About Us

Way Off Broadway Community Players’ 19 year history…in Brief

WOBCP came about because the Treasure of the Hills Senior Center, in which Jeanne Feldin played a large part, wanted to do a Library Fund Raiser, at the Cedar Park Library.  Jeanne, who had been a member of a couple of theatrical groups in her plus or minus 70 years, had the idea of doing a play.  She got in touch with several people who knew people and decided to do a play she wrote,  Body in the Antique Settee, which Francine Barnes directed.  Suzan Kizer, Ken Malin, Phil Duprey, Ed Trujillo, and several others were part of the cast. Body in the Antique Settee ran, to great success, for two weekends.  It was at this time that Jeanne excitedly thought that since the response was so good it was possible Leander/Cedar Park could support a real community theatre.  A few of Settee cast and crew members became members of the newly formed Way Off Broadway Community Players after its inception. (Some of the cast and crew waited several years to become involved with the new theatre, some never returned.) Jeanne hand selected a board, including Ken, Suzan, Francine and Tracy (who was also appointed the Newsletter Writer/Editor).  Setting up the new theatre, we met several times in different places, to select plays and decide upon a name for the group and officially form the group. Skip Dunnett and Dave Bachmann were also part of this process. (Ed decided he had other things to do and disappeared for a few years)  It was jokingly said that since we were pretty durn far from New York, we could be the Way Off Broadway Community Players.  However, everyone liked that name, and we officially became Way Off Broadway Community Players. We had Kevin Middleton design our variation of the comedy/tragedy masks – and since we are in Texas, the masks wear cowboy hats…

Our first season, 1997 – 1998, was comprised of two shows, Murder on the Rerun (where Dave first started plying his construction guru-ness) and Red Hot and Romantic (co-written by Jeanne Feldin and Drew Grindstaff). The first was done at the LEO Center, the second was done at the CP Library. Our first Annual General Meeting was held at the library after the close of Red Hot and Romantic, where we officially voted in our new slate of board members.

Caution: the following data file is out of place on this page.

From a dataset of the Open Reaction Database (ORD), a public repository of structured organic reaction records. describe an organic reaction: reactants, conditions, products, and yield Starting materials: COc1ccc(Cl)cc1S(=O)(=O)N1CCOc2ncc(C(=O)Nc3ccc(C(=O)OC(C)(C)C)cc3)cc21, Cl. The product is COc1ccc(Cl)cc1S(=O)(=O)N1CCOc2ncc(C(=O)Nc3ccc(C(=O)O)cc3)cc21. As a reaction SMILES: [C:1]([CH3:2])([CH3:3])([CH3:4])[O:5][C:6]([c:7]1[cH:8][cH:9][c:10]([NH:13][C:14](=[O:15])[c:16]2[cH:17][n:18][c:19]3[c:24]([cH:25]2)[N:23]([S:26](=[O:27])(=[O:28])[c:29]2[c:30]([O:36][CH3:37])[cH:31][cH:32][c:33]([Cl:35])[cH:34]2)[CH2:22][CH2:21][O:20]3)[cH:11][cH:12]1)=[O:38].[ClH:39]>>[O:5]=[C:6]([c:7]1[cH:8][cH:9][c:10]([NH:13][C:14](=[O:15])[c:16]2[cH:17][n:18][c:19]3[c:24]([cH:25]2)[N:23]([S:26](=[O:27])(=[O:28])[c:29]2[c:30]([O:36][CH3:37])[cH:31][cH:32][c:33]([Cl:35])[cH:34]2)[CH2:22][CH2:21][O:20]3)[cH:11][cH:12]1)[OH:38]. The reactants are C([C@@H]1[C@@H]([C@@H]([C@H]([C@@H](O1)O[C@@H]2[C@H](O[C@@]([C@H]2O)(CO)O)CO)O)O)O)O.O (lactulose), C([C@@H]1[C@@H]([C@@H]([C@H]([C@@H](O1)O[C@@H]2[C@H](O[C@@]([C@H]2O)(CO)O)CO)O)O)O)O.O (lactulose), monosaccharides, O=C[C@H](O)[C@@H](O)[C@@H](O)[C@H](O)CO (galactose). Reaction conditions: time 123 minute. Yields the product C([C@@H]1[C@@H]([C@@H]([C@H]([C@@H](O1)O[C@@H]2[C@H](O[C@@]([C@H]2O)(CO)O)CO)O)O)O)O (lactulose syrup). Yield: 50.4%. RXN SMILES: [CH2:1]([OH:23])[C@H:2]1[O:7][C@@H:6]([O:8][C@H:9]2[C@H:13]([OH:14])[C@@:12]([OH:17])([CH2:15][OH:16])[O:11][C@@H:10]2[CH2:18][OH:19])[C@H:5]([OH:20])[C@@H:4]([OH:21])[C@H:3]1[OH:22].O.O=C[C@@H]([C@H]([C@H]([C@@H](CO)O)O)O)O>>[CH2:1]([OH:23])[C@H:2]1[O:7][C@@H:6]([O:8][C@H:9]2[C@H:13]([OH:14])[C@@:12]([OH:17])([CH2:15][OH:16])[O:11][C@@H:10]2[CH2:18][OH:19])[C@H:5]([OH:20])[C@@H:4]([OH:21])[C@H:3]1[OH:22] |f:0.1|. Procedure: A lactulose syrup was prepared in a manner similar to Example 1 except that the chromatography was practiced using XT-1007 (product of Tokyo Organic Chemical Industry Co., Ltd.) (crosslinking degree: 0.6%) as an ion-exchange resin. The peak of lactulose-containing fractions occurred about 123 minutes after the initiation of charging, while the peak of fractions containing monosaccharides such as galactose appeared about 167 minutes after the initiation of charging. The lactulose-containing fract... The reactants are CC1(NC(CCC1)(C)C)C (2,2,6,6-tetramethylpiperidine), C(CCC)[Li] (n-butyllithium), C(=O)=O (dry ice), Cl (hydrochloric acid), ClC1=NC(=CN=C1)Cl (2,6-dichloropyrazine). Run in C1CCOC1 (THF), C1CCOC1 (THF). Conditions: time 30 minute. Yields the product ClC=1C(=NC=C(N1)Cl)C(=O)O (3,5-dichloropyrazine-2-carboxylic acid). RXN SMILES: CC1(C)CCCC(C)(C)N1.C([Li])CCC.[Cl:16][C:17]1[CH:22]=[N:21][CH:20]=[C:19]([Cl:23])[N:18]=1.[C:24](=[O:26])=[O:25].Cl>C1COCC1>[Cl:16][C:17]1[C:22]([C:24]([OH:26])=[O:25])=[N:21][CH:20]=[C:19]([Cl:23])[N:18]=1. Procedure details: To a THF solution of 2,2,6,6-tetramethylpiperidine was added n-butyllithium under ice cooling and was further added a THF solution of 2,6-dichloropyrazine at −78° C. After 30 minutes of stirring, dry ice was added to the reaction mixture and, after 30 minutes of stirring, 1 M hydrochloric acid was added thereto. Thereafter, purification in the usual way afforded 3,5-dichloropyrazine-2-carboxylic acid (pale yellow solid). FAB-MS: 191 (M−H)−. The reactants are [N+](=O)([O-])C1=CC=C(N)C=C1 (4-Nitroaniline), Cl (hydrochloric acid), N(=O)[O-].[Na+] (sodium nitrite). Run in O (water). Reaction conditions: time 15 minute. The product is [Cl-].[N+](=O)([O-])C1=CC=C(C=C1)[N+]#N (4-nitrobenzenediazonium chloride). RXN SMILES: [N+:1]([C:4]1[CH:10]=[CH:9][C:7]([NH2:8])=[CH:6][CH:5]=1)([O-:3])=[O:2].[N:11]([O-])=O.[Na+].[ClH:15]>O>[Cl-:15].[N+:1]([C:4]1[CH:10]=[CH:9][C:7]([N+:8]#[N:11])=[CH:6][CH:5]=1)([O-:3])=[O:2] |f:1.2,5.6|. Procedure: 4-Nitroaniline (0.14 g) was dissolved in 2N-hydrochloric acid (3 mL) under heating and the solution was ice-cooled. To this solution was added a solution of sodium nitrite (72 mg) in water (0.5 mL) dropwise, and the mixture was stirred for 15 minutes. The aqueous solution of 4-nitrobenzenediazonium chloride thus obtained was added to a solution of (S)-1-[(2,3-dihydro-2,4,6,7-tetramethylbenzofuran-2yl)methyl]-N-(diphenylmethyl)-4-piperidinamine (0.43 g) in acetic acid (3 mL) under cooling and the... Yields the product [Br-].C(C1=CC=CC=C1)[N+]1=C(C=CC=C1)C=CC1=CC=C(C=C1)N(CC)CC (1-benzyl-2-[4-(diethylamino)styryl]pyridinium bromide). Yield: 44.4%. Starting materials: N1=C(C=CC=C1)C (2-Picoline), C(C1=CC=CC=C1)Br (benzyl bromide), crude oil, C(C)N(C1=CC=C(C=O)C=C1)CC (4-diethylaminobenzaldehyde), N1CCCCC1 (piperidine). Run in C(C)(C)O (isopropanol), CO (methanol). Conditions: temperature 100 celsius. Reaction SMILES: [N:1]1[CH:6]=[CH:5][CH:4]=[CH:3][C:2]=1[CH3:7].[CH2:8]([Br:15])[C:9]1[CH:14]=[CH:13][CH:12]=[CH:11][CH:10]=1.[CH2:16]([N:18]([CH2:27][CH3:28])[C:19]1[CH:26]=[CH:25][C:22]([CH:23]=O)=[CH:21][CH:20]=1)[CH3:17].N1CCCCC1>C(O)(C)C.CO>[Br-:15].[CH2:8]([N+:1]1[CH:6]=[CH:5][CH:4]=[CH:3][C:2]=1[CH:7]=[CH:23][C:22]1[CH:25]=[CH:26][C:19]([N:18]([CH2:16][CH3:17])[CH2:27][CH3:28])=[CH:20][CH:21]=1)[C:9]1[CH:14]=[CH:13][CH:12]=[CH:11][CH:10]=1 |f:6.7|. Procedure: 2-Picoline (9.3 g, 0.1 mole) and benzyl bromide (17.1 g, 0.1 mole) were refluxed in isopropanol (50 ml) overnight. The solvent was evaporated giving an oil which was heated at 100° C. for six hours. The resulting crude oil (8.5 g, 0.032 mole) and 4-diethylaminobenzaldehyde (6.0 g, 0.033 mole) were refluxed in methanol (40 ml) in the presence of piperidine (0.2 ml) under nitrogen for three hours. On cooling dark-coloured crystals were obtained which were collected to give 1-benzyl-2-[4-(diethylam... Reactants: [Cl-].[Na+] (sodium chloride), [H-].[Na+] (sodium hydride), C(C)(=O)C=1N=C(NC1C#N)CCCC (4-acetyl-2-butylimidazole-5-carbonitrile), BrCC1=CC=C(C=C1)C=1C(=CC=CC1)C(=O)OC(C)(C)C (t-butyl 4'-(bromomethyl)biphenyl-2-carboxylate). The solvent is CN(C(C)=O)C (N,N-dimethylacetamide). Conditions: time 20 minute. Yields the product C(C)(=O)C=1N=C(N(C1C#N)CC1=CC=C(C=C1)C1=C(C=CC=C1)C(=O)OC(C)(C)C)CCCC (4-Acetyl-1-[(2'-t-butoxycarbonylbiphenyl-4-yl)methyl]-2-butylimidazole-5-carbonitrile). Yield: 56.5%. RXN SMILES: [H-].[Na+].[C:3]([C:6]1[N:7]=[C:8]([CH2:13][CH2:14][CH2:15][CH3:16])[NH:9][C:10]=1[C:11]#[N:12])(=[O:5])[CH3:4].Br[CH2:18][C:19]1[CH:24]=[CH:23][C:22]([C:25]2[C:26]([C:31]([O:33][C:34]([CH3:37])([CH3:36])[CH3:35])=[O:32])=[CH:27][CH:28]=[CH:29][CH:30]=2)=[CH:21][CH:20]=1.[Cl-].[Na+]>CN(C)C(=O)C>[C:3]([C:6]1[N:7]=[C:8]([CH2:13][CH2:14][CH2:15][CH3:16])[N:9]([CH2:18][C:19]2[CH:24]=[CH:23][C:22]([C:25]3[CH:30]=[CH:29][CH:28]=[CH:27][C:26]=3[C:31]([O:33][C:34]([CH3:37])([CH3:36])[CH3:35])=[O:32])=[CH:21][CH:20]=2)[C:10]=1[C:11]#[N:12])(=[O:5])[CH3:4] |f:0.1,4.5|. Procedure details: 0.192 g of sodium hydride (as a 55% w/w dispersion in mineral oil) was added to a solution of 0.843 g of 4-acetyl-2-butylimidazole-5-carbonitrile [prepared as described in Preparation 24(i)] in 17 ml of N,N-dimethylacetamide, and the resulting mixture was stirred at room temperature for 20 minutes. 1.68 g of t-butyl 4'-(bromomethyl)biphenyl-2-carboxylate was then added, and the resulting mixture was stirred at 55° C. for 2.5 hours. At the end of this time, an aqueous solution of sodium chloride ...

Our 4th season, 2000-2001, started with Rumors, and in December of that year, we were burned out of the LEO on the Thursday evening prior to our second weekend of Farndale…Christmas Carol. After literally camping out at LISD’s offices, the superintendant, Bill, was able to find us a school in which to perform, but since they had a dance scheduled for that evening, we couldn’t perform on Friday. The cast and several volunteers helped move the set and costumes to the CP Middle School on Friday and then reconstructed it on the cafetorium stage Saturday Morning, performing that Saturday evening. We had to have more techies helping back stage since the light system was basically several dimmers on each side of the stage.

We were able to finish out the run for that show, and produce Deathtrap at that location. For our next show, Arsenic and Old Lace, we were able to use the Bagdad Elementary school. In May, 2001, we were fortunate enough to be able to use the empty grocery store at Buttercup Commons, where we had to completely clean out and move the left behind freezers (and mystery cans of food), clean and buff the floors, build the stage, tech booth, dressing rooms, concession area, restroom area and staged Female Odd Couple, (in the space of a couple of weeks) which is where we stayed for the next 3 seasons, making improvements along the way to our new space. One of the good thing about no longer being in the school system is that we could perform year round (the school district stored their books on the LEO stage during the summer months).

During our 7th season, 2003-2004, beginning with Moon Over Buffalo, we lost our space but were able to convince the landlord to let us finish out our season there. Our last show at the Buttercup space was Critic’s Choice. After a difficult search, we were able to find our former location, located off of Crystal Falls Pkwy, and again, with a lot of help from volunteers, we were able to move our entire theatre to the new space, build it out AND rehearse for our Melodrama, Showdown at Bittercreek Saloon, which was our big fundraiser for the year. This was our home for 5 seasons, where we again made many improvements.

With the support of Leander, August 2010 marked the beginning of our new home with our 9th Annual Melodrama, Blame it on the Pony Express. Our current home is located in Bldg 4, 11880 West FM 2243 (1 mile west of Highway 183 North, and 0.1 miles east of Bagdad Rd) in Leander, Texas. We are now beginning our 19th season with Oscar Wilde’s classic comedy, The Importance of Being Earnest.

In true theatre tradition, we have been making many improvements to our home and always welcome new volunteers to the “family.” We have many areas for both seasoned and novice people of all skill levels who are interested in all aspects of the theatre: on stage, back stage, in the tech booth, building sets, manning the box office and concessions during our shows, fund raising and helping to get the word out about the theatre and our shows. Please let us know if you would like to be a volunteer.

We are proud of the increasing support from our audiences and patrons, and look forward to bringing the magic of theatre with quality entertainment for many years to come. We welcome everyone to come see our shows, relax and enjoy the original 3-D shows…Live Theatre!